You could also use unsecured loans rather than remortgage to pay off debt. That said, rates for unsecured loans will usually be very high. This is because the loan is unsecured, and the lender is taking a risk by initially approving the loan. Lenders that provide unsecured loans minimise their risk by charging high-interest rates.

Unsecured loans usually have smaller time periods to repay loans. This means that higher amounts of debt usually result in higher monthly repayments when compared to mortgages or secured loans.

Learn more: Should I remortgage or use a secured loan?

Can I clear my credit card debt by remortgaging?

If you’re financially stable enough to repay your unsecured debts, such as credit card bills, then it’s highly recommended to continue paying your bills as you are. It may be wise to overpay if it’s viable for you to do so. Also, be sure to check your financial agreements and whether or not overpaying is permitted.

Trying to repay your debt without having to remortgage is probably best overall for the long term. It will be difficult in the short term as you’re constantly paying out but think of the bigger picture. If you pay back the minimum amount necessary for your credit cards, your debt will always grow. Ensure you’re paying back the balance and any interest incurred.

If the bulk of your debt is from credit cards, you may be able to transfer the balance to another credit card. The reason for doing this is so you can share the balance to a credit card with a lower interest rate. Some credit cards even have interest-free periods for new customers. This can enable you to reduce your monthly payments, save more and pay off more debt.

Only remortgage to consolidate your debts if it’s your last resort. You can view current remortgage rates here, and if you’re still unsure, you can make an enquiry with an advisor.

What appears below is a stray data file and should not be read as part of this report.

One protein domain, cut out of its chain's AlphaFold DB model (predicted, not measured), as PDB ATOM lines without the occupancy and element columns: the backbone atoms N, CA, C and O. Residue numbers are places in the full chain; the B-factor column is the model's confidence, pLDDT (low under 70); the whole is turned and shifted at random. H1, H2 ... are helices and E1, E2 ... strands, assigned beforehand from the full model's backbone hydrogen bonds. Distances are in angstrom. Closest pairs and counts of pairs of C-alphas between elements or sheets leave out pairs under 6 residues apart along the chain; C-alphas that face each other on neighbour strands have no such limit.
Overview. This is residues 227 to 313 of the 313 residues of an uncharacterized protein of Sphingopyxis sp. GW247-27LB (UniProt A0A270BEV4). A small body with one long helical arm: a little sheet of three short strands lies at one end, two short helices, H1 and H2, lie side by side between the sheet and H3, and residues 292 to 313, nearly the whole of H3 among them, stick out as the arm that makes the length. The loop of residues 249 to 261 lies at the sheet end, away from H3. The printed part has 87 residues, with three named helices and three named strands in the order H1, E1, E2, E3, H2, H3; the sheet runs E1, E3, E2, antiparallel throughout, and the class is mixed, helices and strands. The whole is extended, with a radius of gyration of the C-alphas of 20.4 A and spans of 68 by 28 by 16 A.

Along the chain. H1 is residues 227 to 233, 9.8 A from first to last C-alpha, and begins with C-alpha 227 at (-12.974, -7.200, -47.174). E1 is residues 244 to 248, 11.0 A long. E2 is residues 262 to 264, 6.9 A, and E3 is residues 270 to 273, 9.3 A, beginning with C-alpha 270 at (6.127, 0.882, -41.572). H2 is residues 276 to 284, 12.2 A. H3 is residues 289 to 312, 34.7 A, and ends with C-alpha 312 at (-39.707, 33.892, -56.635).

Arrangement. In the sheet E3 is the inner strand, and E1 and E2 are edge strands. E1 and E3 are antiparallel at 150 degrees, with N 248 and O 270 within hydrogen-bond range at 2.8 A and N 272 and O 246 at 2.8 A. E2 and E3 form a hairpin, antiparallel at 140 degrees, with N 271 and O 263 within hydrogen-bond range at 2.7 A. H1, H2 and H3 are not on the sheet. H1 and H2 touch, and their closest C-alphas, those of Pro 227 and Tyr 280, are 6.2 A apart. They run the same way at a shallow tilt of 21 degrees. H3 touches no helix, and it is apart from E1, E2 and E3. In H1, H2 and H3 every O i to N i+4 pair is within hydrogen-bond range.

Read more: Can I get a mortgage with credit card debt?

Conclusion: Should I remortgage?

If you want to spend more, using a remortgage for debt consolidation is the last thing you want to do. In all honesty, you’ll suffer in the long term by doing this, as you’ll probably generate even more debt.

Sometimes, falling into debt may have been a result of unforeseen events. You can’t change the past, but can attempt to change your future. Strong financial discipline is necessary, so do your best to avoid spending where you don’t need to. If your debt has spiralled out of control, speak to your creditors. You may be entered into a debt management plan, allowing you to get back on track.

Your mortgage lender may also be able to extend your mortgage term, allowing for monthly payments to become smaller. Your creditors that you owe may also allow for payment plans to be set up. A plan is vital in clearing your debt, so consider such options before applying.


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About the author

Martin Alexander
Senior Mortgage Advisor | More Articles

Martin is a senior mortgage advisor and has held a CeMAP qualification for over 15 years while also completing an MBA in Global Banking & Finance.